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Lightning produces frights, one blaze

Two Publix employees say lightning stunned them. A house fire was ignited by a bolt, but another was not.

By TIMES STAFF WRITER
Published July 28, 2006


Lightning bolts from a fierce line of thunderstorms Thursday afternoon started a fire that displaced a Dunedin family and were believed to have delivered minor shocks to two people in a Publix parking lot in Clearwater.

And if that wasn't enough, a fire not related to the weather at a Clearwater retirement home kept firefighters busy, too.

No one was seriously injured in any of the three incidents, authorities said.

* * *

There was no rain, but he noticed the lightning.

Publix meat manager Michael Miley spent his lunch time Thursday in the store's parking lot on Island Way. He sat in his car the whole hour, listening to Elvis Crespo. Out in this small Clearwater Beach neighborhood, some electricity had started crackling through the sky.

About 1:55 p.m., Miley got out of his Nissan. About the same time, a blond Publix cashier got out of her car. Both started walking back to the store.

Then, in an instant, Miley saw a white burst.

"There was a big flash. I felt a surge through my bones. My fingers felt all tingly, and the hair was standing on my arms," the 46-year-old said.

A lightning bolt apparently had hit somewhere close by. Miley thinks an electrical charge zipped through the ground and surged into him.

But Miley decided to just "shake it off." He walked inside the supermarket, figuring that going back to work would lessen the numbness he felt in his arms and legs.

The cashier, who is in her mid 20s, also walked back to the store. But she was crying.

"I feel really weird," Miley recalled her saying.

"She said she thought she was struck by lightning," said Publix customer service manager Mary Cherry.

Cherry called 911, and paramedics examined her in the store's back room.

"She was not sure she was hit by lightning. She just felt she thought she was," said Clearwater Fire division Chief Steve Strong. "She was fine. She was talking like you and me. She was normal."

The woman, whose name was not released, was taken to Morton Plant Hospital in Clearwater. Her condition was not available Thursday.

And less than two hours after the incident, Miley was still at work. The numbness had gone away, though he had a headache.

"Yeah, regular bone skinless," Miley told an employee.

* * *

About 2:30 p.m., Doug Worrell took a break from researching car loans online and walked to his living room for a nap on the couch.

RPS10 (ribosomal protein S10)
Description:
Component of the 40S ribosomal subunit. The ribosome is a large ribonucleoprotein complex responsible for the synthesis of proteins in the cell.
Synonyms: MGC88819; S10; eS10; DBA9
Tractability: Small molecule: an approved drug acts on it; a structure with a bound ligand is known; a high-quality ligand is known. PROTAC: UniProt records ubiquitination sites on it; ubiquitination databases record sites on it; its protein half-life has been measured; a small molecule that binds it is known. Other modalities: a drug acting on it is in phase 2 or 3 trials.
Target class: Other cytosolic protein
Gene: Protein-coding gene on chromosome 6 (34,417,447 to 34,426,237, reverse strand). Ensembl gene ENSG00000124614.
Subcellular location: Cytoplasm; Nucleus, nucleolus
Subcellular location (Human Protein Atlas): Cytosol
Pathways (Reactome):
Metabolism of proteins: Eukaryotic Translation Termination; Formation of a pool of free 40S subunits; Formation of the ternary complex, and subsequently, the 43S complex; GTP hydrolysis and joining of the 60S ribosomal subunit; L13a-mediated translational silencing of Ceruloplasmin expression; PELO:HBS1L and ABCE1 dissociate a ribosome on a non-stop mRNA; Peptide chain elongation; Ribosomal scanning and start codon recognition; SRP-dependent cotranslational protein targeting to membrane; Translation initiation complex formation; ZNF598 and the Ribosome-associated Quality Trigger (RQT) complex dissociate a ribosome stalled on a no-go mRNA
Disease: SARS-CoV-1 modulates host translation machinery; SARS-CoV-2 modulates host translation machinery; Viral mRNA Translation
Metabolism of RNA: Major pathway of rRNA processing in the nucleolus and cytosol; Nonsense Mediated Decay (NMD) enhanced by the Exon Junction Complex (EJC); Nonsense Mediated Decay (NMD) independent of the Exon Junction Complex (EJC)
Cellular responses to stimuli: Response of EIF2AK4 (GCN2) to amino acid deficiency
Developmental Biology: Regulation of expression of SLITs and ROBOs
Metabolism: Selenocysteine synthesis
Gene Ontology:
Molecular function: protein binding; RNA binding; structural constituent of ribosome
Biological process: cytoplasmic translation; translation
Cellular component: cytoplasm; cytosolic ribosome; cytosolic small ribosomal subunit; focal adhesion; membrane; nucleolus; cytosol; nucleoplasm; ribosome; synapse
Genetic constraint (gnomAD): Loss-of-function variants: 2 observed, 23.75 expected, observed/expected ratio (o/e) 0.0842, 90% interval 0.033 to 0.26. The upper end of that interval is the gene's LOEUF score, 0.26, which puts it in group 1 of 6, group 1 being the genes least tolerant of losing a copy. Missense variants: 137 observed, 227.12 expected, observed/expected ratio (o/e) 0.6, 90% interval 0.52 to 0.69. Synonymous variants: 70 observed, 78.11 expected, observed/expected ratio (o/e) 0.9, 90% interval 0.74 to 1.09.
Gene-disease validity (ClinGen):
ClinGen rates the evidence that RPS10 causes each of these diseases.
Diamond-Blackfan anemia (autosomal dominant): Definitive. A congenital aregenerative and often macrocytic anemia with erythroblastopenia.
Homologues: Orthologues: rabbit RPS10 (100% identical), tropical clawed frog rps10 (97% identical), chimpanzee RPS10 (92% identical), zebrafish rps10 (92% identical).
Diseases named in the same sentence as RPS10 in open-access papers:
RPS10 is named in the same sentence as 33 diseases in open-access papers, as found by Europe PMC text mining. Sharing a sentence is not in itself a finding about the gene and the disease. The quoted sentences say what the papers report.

Thirty seconds later, he heard a loud bang and saw a flash outside the computer room of his Dunedin home.

"It looked like a big bright ball," said Worrell, 31.

A bolt of lightning struck his house, near a spot he had just walked by.

He jumped up and walked out back to investigate. He didn't find any smoke, but called 911 anyway.

Arriving at 2:40 p.m., the first engine saw smoke coming from the peak of the roof and ridge vents. Nine units from Dunedin, Clearwater, Safety Harbor and Palm Harbor responded to the scene, and the fire was under control by 2:59 p.m., Deputy Fire Marshal Kelly Intzes said.

Firefighters broke away the ceiling to attack the fire, leaving a 5-foot-wide hole outside the computer room, where the lightning struck, and three other holes in the ceiling nearby.

Power to the house was turned off by Progress Energy.

Hours later, pieces of the ceiling and insulation coated the kitchen countertop and nearby floors, which were covered by tarps.

Friends and family arrived to console Worrell, his wife, Cyndi, and son Brian.

And Red Cross workers offered food and lodging for the next few days.

Intzes estimated about $4,000 or $5,000 in damages but said electrical and structural inspections were also planned.

Worrell, who was home from work recuperating from surgery on his left leg, said he was glad he was there to prevent further damage to his house. But he was still shaken by the close call.

"Trust me, it's no fun when lightning hits 20 feet away," Worrell said.

* * *

At 3:28 p.m., managers of the Highland Terrace Retirement Center, 1520 Jeffords St., called 911 to report a fire in a fifth-floor unit.

Seventeen units - including five engines, three ladder trucks, three district chiefs, four chief officers, one fire inspector and an ambulance - arrived at the seven-story building a few minutes later, said Clearwater fire division Chief Strong.

Firefighters found the flames coming from a sofa bed were nearly out and quickly doused them with a hand-held water extinguisher.

The damage was limited to the back and one side of the sofa bed. No one was injured.

The resident of the unit was not home, but investigators traced the problem to a shorted-out extension cord that got overloaded beneath the weight of the couch.

Meanwhile, about two dozen elderly residents who were evacuated from the building huddled on the porch beside a tray lined with cups of juice.

Everyone returned inside once the all-clear came, except for the owner of the sofa, who Strong predicted would likely spend the night in another unit so the staff could clean up from the fire.

[Last modified July 27, 2006, 23:06:15]


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